Homestead formation in Western Pennsylvania

Discussion in 'Homesteading Questions' started by palongrifle, Oct 30, 2004.

  1. palongrifle

    palongrifle Active Member

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    I have found the funds and am taking steps forward in the purchase of property along the Allegheny River in Western Pennsylvania. This is a very historic and undeveloped area and offers several opportunities for tourism.

    I wish to purchase the property and offer it to suttlers and homesteaders within a historical colonial setting. Re-enactor and artisan paradise. All I ask is that you help with property taxes and improvements to the community based on the number of residents. People visit during limited hours, buy your goods and learn about traditional living.
    Future plans are to offer credentials to college students interested in a great learning environment while offering their sevices to the settlement.

    Any suggestions and comments in this formation stage would be greatly appreciated.
     
  2. Siryet

    Siryet In Remembrance

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    Please don't ruin an undeveloped historical area with a commercial type operation. :waa:

    I am sure there are previously developed and now abandoned areas (Farms) that would benefit from a dream such as yours. :)

    If you use an already developed area you might save on initial cost of infrastructure and be located nearer to populated areas where potential customers would be willing to drive from to see your operation. :)

    I don't mean so close to a city that you have to be concerned with population growth or expanding urban sprawl Etc. :no:

    Think about it and I wish you great fortune in your endeavors, it sound like a viable plan. :)
     

  3. amelia

    amelia Well-Known Member

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    What would the ownership structure be? Would you retain title, sell covenanted parcels, run it as a co-op, commune, or what? I would think that this would be an key issue, as the ideal of owning one's own plot of land is very important for most homesteading types, and as a practical matter, the enormous investment that you make in a homestead requires an assurance of permanency. Traditional communal models have rarely survived, but I've often wondered if a model paralleling the suburban "covenanted development" concept could work.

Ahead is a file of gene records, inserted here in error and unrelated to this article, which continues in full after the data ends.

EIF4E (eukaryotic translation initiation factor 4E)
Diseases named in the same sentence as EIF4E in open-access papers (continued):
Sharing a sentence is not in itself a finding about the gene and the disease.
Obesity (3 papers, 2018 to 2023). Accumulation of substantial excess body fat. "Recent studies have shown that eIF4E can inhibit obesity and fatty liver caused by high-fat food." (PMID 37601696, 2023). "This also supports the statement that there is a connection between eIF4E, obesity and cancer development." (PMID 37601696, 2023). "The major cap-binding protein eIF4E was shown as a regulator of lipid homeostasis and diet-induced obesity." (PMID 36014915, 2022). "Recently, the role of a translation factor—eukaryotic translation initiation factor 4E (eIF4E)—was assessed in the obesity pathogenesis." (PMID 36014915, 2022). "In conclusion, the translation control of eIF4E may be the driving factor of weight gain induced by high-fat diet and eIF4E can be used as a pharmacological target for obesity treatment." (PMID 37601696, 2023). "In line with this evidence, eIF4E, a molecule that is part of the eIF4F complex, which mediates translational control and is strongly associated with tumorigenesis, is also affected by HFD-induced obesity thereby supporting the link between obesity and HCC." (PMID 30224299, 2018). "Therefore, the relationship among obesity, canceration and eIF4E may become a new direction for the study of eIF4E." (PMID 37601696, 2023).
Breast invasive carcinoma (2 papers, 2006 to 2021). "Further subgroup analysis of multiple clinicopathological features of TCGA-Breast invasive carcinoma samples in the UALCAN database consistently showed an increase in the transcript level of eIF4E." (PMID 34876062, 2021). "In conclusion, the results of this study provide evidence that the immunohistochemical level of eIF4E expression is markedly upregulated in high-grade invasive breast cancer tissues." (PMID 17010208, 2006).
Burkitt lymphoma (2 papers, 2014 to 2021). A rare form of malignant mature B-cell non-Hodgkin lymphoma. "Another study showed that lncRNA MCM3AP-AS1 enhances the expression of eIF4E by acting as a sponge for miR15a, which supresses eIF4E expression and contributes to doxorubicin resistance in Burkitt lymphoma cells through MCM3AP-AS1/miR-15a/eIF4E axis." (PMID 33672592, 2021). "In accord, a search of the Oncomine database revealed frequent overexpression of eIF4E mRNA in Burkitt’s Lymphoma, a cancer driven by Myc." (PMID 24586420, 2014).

4. Ross

    Ross Moderator Staff Member Supporter

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    If I understand the concept correctly you'd want ownership retained at least by an incororated holding company or an individual. Otherwise there wouldn't be any control to maintain the settlements original goal over time. I would suggest a holding company and issue private restricted shares, to raise capitol and not lose the benefit the pride of ownership adds to any work. I wouldn't even think of building a tourist attraction for someone elses long term gain just to sell crafts or produce and work all day making it a success. Work for ownership and future profit share yes. What happens to old people that have put 20 years into the place and can't work anymore?
     
  5. palongrifle

    palongrifle Active Member

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    To Siryet,
    The Allegheny National Forest would NEVER sell any of its lands. When I say located in a historical setting, I mean the region (which covers western Pennsylvania and New York and Canada. Yes, George Washington did walk the shores of the Allegheny River as did thousands of Shawnee, Delaware, Senaca Indians. Oil was discovered in 1859 in Titusville - about 40 miles away. The Whiskey Rebellion - Washingtons first orders issued as President happened neat Pittsburgh - about 50 miles south. I intend to buy property now owned by a logging company (near a town) and make a suttlers market and community.

    I really appreciate the comments though - I just returned from Gettysburg - about 4 hours away - I understand the urban sprawl. Officials there however are making the attempt to return the battlefield to its original glory by removing several Tower overlooks and it is rumored that the National Museum (located at the vortex of Pickett's Charge) will be moved off of the battlefield.
     
  6. palongrifle

    palongrifle Active Member

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    To Amelia,
    business and home on the property would belong to the individuals for them to sell in the event that they should choose to leave. Sales could be made back to the community or handled by application to the community. This would be a great way of acquiring some individual capitol as well. If the individual finds property local, they may sell the house, commute to run the business in the community and return home. The business opportunity for the individual would also be protected by screening new applicants to assure that no two stores are competing against each other.
     
  7. joan from zone six

    joan from zone six Well-Known Member

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    i am totally unaware how other similar operations are structured, but, places such as williamsburg, va seem to be well run and universally accepted - perhaps research into their operation will preclude having to re-invent the wheel -